D-line needs depth

Tennessee's defense was like a soft drink last fall. It was pretty sweet while it was fresh, but then it went flat.

Vol defenders were reasonably stout in the first half, allowing just 132 points in the initial two quarters. As the game progressed, however, they didn't, allowing 178 points in the last two quarters.

Lacking depth, particularly in the defensive front, the Vols wore down as the game moved into the final 20 minutes or so. Opponents then exploited this fatigue by piling up yards and points down the stretch.

The most dramatic example of this occurred at South Carolina. After gaining just 261 yards through the first three quarters, the Gamecocks racked up 174 yards in the final period. Marcus Lattimore was the primary culprit, gaining 82 of his 184 rushing yards in the fourth quarter.

The obvious solution would be to substitute freely in order to keep everyone fresh, especially in the front four. Defensive line coach Lance Thompson would love to do this but he won't insert a substitute until the substitute proves himself capable. That's why Tennessee's D-line depth may not be significantly better than it was a year ago.

"We've got a lot of young players on our side of the ball but they understand that they aren't going to get the opportunity to play until they show us we can trust them to play winning football," Thompson said. "You're just not going to throw people out there that can't get the job done. The key now is for them to develop to where they can play winning football on a consistent basis."

Teaching his troops to play "winning football" is keeping Thompson busy these days. Most of his young linemen have little or no experience at the college level, and it shows.

"We're working with them, emphasizing what they need to do to play winning football," the Vol aide said. "More than that, we're trying to teach them the intangibles in terms of effort and toughness. We're also trying to teach the value of better fundamentals in terms of pad level, recognizing blocks, getting off blocks, stuff like that. They've had a great attitude, they worked hard all summer and they're beginning to make progress."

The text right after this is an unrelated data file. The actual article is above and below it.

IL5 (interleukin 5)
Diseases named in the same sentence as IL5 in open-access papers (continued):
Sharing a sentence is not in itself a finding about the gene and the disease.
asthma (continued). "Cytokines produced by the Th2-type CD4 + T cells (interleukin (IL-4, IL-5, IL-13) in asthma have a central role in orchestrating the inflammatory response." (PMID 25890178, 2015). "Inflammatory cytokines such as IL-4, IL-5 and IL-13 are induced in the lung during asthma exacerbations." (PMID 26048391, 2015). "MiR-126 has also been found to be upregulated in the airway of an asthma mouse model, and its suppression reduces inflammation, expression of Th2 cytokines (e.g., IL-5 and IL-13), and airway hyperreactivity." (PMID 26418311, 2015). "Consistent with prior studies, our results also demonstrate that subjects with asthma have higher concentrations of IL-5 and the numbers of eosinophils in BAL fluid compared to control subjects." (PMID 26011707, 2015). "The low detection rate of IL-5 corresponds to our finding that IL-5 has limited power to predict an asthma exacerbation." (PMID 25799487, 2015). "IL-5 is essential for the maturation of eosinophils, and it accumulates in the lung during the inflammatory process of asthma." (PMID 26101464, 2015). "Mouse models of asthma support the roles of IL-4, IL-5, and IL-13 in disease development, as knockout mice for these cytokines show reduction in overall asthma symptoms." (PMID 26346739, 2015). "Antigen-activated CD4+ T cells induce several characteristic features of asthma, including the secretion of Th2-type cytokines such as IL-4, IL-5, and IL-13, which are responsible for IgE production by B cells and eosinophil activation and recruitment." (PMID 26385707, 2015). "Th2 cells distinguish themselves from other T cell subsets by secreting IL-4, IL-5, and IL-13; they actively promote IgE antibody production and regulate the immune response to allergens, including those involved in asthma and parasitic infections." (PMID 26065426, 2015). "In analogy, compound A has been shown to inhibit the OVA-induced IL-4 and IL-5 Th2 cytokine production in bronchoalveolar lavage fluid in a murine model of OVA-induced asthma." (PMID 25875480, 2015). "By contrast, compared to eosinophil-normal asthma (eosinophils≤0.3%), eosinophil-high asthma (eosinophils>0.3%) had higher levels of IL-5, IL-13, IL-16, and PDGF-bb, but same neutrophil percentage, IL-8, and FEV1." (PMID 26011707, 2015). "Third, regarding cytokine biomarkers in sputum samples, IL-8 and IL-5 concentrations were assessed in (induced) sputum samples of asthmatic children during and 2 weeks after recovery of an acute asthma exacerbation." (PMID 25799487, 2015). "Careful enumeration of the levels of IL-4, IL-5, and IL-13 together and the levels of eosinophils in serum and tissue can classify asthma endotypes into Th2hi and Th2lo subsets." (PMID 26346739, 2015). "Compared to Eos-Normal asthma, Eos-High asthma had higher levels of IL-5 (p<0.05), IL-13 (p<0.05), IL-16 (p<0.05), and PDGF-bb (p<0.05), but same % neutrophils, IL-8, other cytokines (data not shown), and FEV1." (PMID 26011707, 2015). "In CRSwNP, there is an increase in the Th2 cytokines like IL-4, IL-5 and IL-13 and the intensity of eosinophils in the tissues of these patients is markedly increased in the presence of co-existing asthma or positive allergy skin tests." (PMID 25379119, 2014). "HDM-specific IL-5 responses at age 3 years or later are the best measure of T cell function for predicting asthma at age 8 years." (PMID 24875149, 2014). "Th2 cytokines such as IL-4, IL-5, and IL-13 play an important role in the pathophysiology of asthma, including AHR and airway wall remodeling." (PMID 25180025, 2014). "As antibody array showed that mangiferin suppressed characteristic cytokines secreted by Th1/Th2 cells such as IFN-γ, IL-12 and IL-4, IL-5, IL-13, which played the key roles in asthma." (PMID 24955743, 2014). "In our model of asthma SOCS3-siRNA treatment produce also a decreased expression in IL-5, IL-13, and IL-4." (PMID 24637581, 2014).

Tennessee made a splash last February by signing celebrated Junior College All-America defensive tackle Maurice Couch, and Vol fans figured "Mo" would make a splash from Day One. The 6-2, 305-pounder is making steady progress but isn't ready to make anyone forget John Henderson or Albert Haynesworth just yet.

"Mo's been doing some good things," Thompson said. "People like to talk about a lot of kids and put expectations on them. I haven't done that with Mo. He's got a long way to go. It's a lot different going from junior college football to SEC football but he's doing some nice things."

Basically, Tennessee has an assortment of linemen who do one or two things well but very few guys who can play every down.

"We've got a lot of guys with different abilities," Thompson conceded, "so we'll play a bunch of guys in situational roles."

That could be a plus. Giving a bunch of players small roles keeps anyone from being on the field long enough to get exhausted.

"You want to keep them fresh but in our situation we've only got two guys who have contributed in meaningful games," Thompson said. "Ben (Martin) is coming back from surgery but we have to monitor his reps to be sure he's 100 percent before we cut him loose. Malik (Jackson) has been down with the injury."

To date, there's only one Vol lineman who appears dependable on a down-after-down basis.

"Jacques (Smith) has been steady," Thompson said. "Now we need the other guys to develop, as far as being consistent in their level of play."


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